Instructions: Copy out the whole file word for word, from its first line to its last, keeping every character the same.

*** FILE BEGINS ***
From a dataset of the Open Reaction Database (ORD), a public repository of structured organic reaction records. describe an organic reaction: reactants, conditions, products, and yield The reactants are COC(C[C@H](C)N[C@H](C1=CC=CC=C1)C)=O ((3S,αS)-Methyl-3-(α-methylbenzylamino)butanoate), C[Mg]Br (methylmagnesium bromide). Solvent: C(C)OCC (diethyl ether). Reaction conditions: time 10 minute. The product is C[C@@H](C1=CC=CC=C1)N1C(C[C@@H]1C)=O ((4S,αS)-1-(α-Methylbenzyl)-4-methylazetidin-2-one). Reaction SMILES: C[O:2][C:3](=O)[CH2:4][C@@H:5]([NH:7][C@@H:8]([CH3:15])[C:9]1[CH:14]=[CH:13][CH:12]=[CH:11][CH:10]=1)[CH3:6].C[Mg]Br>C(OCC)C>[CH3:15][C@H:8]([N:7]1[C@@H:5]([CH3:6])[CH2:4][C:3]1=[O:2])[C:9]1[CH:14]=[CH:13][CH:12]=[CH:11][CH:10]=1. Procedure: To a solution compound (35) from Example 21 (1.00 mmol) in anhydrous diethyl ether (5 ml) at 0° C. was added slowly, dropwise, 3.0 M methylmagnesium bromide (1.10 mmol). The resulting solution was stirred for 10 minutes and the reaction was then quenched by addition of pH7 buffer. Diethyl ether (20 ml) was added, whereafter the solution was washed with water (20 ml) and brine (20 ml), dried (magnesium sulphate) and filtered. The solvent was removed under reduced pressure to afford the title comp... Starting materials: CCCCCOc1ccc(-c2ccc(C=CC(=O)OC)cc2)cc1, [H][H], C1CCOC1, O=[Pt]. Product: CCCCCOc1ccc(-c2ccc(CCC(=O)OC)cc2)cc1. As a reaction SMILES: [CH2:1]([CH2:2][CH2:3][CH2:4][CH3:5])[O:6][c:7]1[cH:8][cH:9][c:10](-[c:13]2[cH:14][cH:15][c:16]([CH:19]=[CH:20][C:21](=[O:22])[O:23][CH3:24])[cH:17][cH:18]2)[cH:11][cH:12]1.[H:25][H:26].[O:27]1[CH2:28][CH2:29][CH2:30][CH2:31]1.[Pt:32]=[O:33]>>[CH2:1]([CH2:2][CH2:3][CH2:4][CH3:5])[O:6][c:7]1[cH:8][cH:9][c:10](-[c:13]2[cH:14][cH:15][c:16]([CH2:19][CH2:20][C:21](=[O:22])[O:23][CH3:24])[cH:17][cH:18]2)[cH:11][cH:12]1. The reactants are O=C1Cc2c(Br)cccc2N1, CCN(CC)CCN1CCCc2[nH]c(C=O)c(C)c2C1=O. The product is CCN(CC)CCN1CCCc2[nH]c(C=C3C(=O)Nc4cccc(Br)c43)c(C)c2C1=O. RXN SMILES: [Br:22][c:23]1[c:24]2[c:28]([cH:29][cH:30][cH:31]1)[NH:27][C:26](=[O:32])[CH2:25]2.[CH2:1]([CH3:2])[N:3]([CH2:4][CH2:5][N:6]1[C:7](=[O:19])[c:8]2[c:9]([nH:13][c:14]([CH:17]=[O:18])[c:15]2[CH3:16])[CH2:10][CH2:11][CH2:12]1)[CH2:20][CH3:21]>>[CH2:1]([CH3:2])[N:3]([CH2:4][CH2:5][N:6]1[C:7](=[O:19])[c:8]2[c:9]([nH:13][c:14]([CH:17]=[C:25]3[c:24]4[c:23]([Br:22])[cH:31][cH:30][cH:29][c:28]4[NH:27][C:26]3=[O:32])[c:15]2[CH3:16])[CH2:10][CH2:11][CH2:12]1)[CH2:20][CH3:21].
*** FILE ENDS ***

From a dataset of the Open Reaction Database (ORD), a public repository of structured organic reaction records. describe an organic reaction: reactants, conditions, products, and yield The reactants are COC(C[C@H](C)N[C@H](C1=CC=CC=C1)C)=O ((3S,αS)-Methyl-3-(α-methylbenzylamino)butanoate), C[Mg]Br (methylmagnesium bromide). Solvent: C(C)OCC (diethyl ether). Reaction conditions: time 10 minute. The product is C[C@@H](C1=CC=CC=C1)N1C(C[C@@H]1C)=O ((4S,αS)-1-(α-Methylbenzyl)-4-methylazetidin-2-one). Reaction SMILES: C[O:2][C:3](=O)[CH2:4][C@@H:5]([NH:7][C@@H:8]([CH3:15])[C:9]1[CH:14]=[CH:13][CH:12]=[CH:11][CH:10]=1)[CH3:6].C[Mg]Br>C(OCC)C>[CH3:15][C@H:8]([N:7]1[C@@H:5]([CH3:6])[CH2:4][C:3]1=[O:2])[C:9]1[CH:14]=[CH:13][CH:12]=[CH:11][CH:10]=1. Procedure: To a solution compound (35) from Example 21 (1.00 mmol) in anhydrous diethyl ether (5 ml) at 0° C. was added slowly, dropwise, 3.0 M methylmagnesium bromide (1.10 mmol). The resulting solution was stirred for 10 minutes and the reaction was then quenched by addition of pH7 buffer. Diethyl ether (20 ml) was added, whereafter the solution was washed with water (20 ml) and brine (20 ml), dried (magnesium sulphate) and filtered. The solvent was removed under reduced pressure to afford the title comp... Starting materials: CCCCCOc1ccc(-c2ccc(C=CC(=O)OC)cc2)cc1, [H][H], C1CCOC1, O=[Pt]. Product: CCCCCOc1ccc(-c2ccc(CCC(=O)OC)cc2)cc1. As a reaction SMILES: [CH2:1]([CH2:2][CH2:3][CH2:4][CH3:5])[O:6][c:7]1[cH:8][cH:9][c:10](-[c:13]2[cH:14][cH:15][c:16]([CH:19]=[CH:20][C:21](=[O:22])[O:23][CH3:24])[cH:17][cH:18]2)[cH:11][cH:12]1.[H:25][H:26].[O:27]1[CH2:28][CH2:29][CH2:30][CH2:31]1.[Pt:32]=[O:33]>>[CH2:1]([CH2:2][CH2:3][CH2:4][CH3:5])[O:6][c:7]1[cH:8][cH:9][c:10](-[c:13]2[cH:14][cH:15][c:16]([CH2:19][CH2:20][C:21](=[O:22])[O:23][CH3:24])[cH:17][cH:18]2)[cH:11][cH:12]1. The reactants are O=C1Cc2c(Br)cccc2N1, CCN(CC)CCN1CCCc2[nH]c(C=O)c(C)c2C1=O. The product is CCN(CC)CCN1CCCc2[nH]c(C=C3C(=O)Nc4cccc(Br)c43)c(C)c2C1=O. RXN SMILES: [Br:22][c:23]1[c:24]2[c:28]([cH:29][cH:30][cH:31]1)[NH:27][C:26](=[O:32])[CH2:25]2.[CH2:1]([CH3:2])[N:3]([CH2:4][CH2:5][N:6]1[C:7](=[O:19])[c:8]2[c:9]([nH:13][c:14]([CH:17]=[O:18])[c:15]2[CH3:16])[CH2:10][CH2:11][CH2:12]1)[CH2:20][CH3:21]>>[CH2:1]([CH3:2])[N:3]([CH2:4][CH2:5][N:6]1[C:7](=[O:19])[c:8]2[c:9]([nH:13][c:14]([CH:17]=[C:25]3[c:24]4[c:23]([Br:22])[cH:31][cH:30][cH:29][c:28]4[NH:27][C:26]3=[O:32])[c:15]2[CH3:16])[CH2:10][CH2:11][CH2:12]1)[CH2:20][CH3:21].